10 Cloverfield Lane

Directors- Dan Trachtenberg


Starring Mary Elizabeth Winstead, John Goodman

Country of Origin - U.S.

Discs - 2

Distributor - Paramount

Reviewer - Scott MacDonald

Date - 06/10/2015

The Film (4/5)

     The original Cloverfield film, produced by J.J. Abrams, (Star Wars Episode VII: The Force Awakens) and directed by Matt Reeves (Let Me In) was an American updating of the Kaiju genre shot in the style of the increasingly popular found footage film. As a fan of the former I was excited to see the film, unfortunately, the latter prevented me from reaching it's conclusion due to motion sickness involved in that stylistic quirk that so many filmmakers seem to utilize post-Blair Witch Project.

   The trailer for 10 Cloverfield Lane showed up in the last half of 2015 with no explanation to what it was. The imagery from the trailer showed a group of people, somewhere underground, trying to survive from an unnamed catastrophe. My initial thought after seeing the trailer was that it was a side-quel to the original film, and probably took place during the Cloverfield Invasion. Once the film was released, and the "mystery box" opened, I would find out that I was very wrong.

   The film stars Mary Elizabeth Winstead (Scott Pilgrim vs. The World) as Michelle, a young, impulsive woman who as the film begins is packing up her things and leaving the apartment she shares with her boyfriend. She begins driving through the evening, and into the dark of the night in a scene that is reminiscent of Marion Crane's (Janet Leigh) drive in Psycho. Not much is said in these few minutes, as her boyfriend tries to reach out to her, and ask her forgiveness. All of a sudden, however, she finds herself in a devastating car accident.

   Michelle wakes up an undetermined amount of time later in a cement room, on a mattress, handcuffed to the wall with an IV running into her arm. A few minutes later she would be joined by Howard (John Goodman, The Big Lebowski) the man who brought her down to the room, in what she is to find out is an underground survival bunker. Howard believes that some sort of attack has occurred above ground, possibly chemical or alien in nature, and brought her to the bunker after the accident to help her recuperate and survive. There is a third person in the group Emmett (John Gallagher Jr.) who came to the bunker as the events of the supposed attack started. However, Michelle does not entirely believe Howard's version of events having been unconscious when they happened, and even after doing her best to integrating herself to life in the bunker, she finds evidence that Howard might not be who he says he is.

   10 Cloverfield Lane has no relationship to the prior Cloverfield film. It appears that in making this film producer J.J. Abrams has decided to either capitalize on the name of the earlier picture to bring in an audience for this one, or turn Cloverfield into a series of Sci-Fi anthology films with the name being the only common narrative element between the films.

   The film is spent primarily in Howard's bunker, and lead by the performances of the main cast who perform extremely well together.  The trio have excellent chemistry, and the intensity they manage to create out of the situation is palpable. Special consideration has to be given to John Goodman who manages to give a performance that is both melancholic, and psychotic in almost equal measure. Mary Elizabeth Winstead performs well, as a person trapped in an situation that is out of their depth, and must work their way out of it incrementally. Gallagher acts as a very balanced foil to both characters, almost like a nervous everyman, wanting to please Winstead's character, while feeling an strong debt of gratitude to Goodman's Howard.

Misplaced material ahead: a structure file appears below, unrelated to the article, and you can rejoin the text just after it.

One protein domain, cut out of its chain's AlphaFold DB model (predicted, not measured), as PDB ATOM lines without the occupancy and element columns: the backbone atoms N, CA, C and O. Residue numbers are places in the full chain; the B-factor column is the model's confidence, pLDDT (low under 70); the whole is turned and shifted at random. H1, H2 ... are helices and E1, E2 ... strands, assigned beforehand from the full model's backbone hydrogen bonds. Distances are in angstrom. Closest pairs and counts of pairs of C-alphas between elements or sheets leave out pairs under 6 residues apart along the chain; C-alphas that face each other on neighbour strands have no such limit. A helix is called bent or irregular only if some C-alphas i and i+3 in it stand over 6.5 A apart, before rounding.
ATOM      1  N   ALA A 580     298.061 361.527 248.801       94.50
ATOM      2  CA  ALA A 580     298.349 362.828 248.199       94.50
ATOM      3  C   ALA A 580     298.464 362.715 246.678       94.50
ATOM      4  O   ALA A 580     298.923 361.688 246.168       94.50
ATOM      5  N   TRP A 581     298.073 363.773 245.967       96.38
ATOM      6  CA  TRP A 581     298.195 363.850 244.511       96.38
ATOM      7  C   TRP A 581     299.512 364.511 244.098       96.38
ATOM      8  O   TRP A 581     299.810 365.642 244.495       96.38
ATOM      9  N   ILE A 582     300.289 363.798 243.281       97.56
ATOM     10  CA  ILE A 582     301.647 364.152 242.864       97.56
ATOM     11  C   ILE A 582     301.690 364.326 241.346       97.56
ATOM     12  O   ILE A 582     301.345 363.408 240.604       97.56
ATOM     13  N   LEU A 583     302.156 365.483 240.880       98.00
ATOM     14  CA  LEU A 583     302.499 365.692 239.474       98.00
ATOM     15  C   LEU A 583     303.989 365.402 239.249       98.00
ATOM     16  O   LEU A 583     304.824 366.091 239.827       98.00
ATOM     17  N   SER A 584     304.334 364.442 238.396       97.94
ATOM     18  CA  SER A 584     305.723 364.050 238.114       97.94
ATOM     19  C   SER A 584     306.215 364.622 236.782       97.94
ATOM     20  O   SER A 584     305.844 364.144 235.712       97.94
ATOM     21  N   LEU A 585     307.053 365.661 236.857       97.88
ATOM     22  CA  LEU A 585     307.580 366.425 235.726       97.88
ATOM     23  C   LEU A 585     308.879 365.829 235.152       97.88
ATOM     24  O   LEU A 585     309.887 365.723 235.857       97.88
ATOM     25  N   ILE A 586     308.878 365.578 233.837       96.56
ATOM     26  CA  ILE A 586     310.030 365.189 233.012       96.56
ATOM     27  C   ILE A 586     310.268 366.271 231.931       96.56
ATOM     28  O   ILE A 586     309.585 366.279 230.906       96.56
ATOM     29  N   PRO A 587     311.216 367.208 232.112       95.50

The film's first hour is a mix of confusion and suspense, with a few moments of domestic tranquility as the trio finally resign themselves to their respective fates. In these moments the film reminded me of George A. Romero's 1978 Dawn of the Dead, as the outside world is falling apart, they are down in a bunker playing board games. In the Romero film they lived in a glamorous lifestyle in the confines of the Monroeville Mall.  The last half hour of the film switches tracks into a heavy mix of slasher horror, and monster driven science fiction. However, the earlier portions of the film certainly setup the conclusion, and the drastic change in tone is handled quite well with both an eye toward the humor of the situation and eye toward creating a mix of action and suspense. The latter of which the film was already loaded with due to the mysterious nature of the situation.

 

Audio/Video (5/5)

     Paramount presents 10 Cloverfield Lane on Blu-ray with a spectacular 1080p AVC encoded transfer. The Blu-ray offers fantastic color reproduction, dark inky blacks, accurate flesh tones, and excellent fine detail.

   the audio is presented in a Dolby Atmos track in English. The track is excellent with dialogue, score, and ambient sound coming through nicely. I did not detect any issues with the sound.

 

Extras (3/5)

   Paramount have put together quite a decent slate of extras for their Blu-ray release of 10 Cloverfield Lane. The disc features a commentary track by director Dan Trachtenberg with director J.J. Abrams. We are also treated to an number of behind the scenes featurettes on the film, and trailers. A DVD and digital HD copy are included.

 

Overall

   I found myself pleasantly surprised by the chamber horror 10 Cloverfield Lane. The film manages to create an atmosphere of claustrophobic suspense before unleashing some wild horror and sci-fi mayhem on its audience. The Blu-ray looks and sounds excellent and has a decent slate of extras. HIGHLY RECOMMENDED.